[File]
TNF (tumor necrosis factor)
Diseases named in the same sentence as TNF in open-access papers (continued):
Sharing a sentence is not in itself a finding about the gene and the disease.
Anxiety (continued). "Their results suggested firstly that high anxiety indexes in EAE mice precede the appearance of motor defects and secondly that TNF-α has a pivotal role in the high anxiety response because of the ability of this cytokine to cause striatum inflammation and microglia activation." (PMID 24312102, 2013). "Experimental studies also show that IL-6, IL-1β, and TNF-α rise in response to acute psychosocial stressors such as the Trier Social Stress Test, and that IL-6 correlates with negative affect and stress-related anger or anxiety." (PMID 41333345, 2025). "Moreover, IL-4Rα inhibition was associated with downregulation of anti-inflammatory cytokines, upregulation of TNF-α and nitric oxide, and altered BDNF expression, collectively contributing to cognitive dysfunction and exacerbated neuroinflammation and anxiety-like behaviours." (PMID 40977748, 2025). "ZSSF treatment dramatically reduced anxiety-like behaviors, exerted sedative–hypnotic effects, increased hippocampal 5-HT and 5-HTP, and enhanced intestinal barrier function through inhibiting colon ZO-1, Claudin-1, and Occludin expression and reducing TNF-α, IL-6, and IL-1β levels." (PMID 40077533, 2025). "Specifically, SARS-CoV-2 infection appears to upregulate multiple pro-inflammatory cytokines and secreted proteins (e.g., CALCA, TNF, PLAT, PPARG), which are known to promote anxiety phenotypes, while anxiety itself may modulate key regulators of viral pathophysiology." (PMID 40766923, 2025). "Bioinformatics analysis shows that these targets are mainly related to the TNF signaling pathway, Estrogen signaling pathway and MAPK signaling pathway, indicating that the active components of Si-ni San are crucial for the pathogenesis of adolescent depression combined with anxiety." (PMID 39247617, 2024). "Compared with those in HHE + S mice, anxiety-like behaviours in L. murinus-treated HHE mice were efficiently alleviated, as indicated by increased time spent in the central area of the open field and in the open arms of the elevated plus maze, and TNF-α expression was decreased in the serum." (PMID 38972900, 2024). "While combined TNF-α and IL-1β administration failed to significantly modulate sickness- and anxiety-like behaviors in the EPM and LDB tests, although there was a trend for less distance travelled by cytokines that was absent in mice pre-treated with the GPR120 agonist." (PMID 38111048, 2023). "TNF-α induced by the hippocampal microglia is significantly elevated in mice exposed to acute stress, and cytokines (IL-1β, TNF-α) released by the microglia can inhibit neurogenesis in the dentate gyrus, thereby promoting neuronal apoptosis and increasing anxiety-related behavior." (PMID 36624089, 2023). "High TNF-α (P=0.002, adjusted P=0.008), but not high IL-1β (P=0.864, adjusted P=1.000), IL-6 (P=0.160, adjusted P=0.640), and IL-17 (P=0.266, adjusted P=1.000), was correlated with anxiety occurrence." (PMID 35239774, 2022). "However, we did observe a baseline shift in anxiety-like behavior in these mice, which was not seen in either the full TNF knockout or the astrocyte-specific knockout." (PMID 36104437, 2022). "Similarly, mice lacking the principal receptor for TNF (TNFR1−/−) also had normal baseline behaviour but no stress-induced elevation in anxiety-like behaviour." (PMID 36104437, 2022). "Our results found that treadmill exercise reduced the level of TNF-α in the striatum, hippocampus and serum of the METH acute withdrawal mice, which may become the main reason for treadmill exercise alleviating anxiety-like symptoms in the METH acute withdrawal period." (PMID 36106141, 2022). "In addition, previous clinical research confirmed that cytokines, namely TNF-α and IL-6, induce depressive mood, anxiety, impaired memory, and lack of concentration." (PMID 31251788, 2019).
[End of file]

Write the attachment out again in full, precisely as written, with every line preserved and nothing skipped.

TNF (tumor necrosis factor)
Diseases named in the same sentence as TNF in open-access papers (continued):
Sharing a sentence is not in itself a finding about the gene and the disease.
Anxiety (continued). "Their results suggested firstly that high anxiety indexes in EAE mice precede the appearance of motor defects and secondly that TNF-α has a pivotal role in the high anxiety response because of the ability of this cytokine to cause striatum inflammation and microglia activation." (PMID 24312102, 2013). "Experimental studies also show that IL-6, IL-1β, and TNF-α rise in response to acute psychosocial stressors such as the Trier Social Stress Test, and that IL-6 correlates with negative affect and stress-related anger or anxiety." (PMID 41333345, 2025). "Moreover, IL-4Rα inhibition was associated with downregulation of anti-inflammatory cytokines, upregulation of TNF-α and nitric oxide, and altered BDNF expression, collectively contributing to cognitive dysfunction and exacerbated neuroinflammation and anxiety-like behaviours." (PMID 40977748, 2025). "ZSSF treatment dramatically reduced anxiety-like behaviors, exerted sedative–hypnotic effects, increased hippocampal 5-HT and 5-HTP, and enhanced intestinal barrier function through inhibiting colon ZO-1, Claudin-1, and Occludin expression and reducing TNF-α, IL-6, and IL-1β levels." (PMID 40077533, 2025). "Specifically, SARS-CoV-2 infection appears to upregulate multiple pro-inflammatory cytokines and secreted proteins (e.g., CALCA, TNF, PLAT, PPARG), which are known to promote anxiety phenotypes, while anxiety itself may modulate key regulators of viral pathophysiology." (PMID 40766923, 2025). "Bioinformatics analysis shows that these targets are mainly related to the TNF signaling pathway, Estrogen signaling pathway and MAPK signaling pathway, indicating that the active components of Si-ni San are crucial for the pathogenesis of adolescent depression combined with anxiety." (PMID 39247617, 2024). "Compared with those in HHE + S mice, anxiety-like behaviours in L. murinus-treated HHE mice were efficiently alleviated, as indicated by increased time spent in the central area of the open field and in the open arms of the elevated plus maze, and TNF-α expression was decreased in the serum." (PMID 38972900, 2024). "While combined TNF-α and IL-1β administration failed to significantly modulate sickness- and anxiety-like behaviors in the EPM and LDB tests, although there was a trend for less distance travelled by cytokines that was absent in mice pre-treated with the GPR120 agonist." (PMID 38111048, 2023). "TNF-α induced by the hippocampal microglia is significantly elevated in mice exposed to acute stress, and cytokines (IL-1β, TNF-α) released by the microglia can inhibit neurogenesis in the dentate gyrus, thereby promoting neuronal apoptosis and increasing anxiety-related behavior." (PMID 36624089, 2023). "High TNF-α (P=0.002, adjusted P=0.008), but not high IL-1β (P=0.864, adjusted P=1.000), IL-6 (P=0.160, adjusted P=0.640), and IL-17 (P=0.266, adjusted P=1.000), was correlated with anxiety occurrence." (PMID 35239774, 2022). "However, we did observe a baseline shift in anxiety-like behavior in these mice, which was not seen in either the full TNF knockout or the astrocyte-specific knockout." (PMID 36104437, 2022). "Similarly, mice lacking the principal receptor for TNF (TNFR1−/−) also had normal baseline behaviour but no stress-induced elevation in anxiety-like behaviour." (PMID 36104437, 2022). "Our results found that treadmill exercise reduced the level of TNF-α in the striatum, hippocampus and serum of the METH acute withdrawal mice, which may become the main reason for treadmill exercise alleviating anxiety-like symptoms in the METH acute withdrawal period." (PMID 36106141, 2022). "In addition, previous clinical research confirmed that cytokines, namely TNF-α and IL-6, induce depressive mood, anxiety, impaired memory, and lack of concentration." (PMID 31251788, 2019).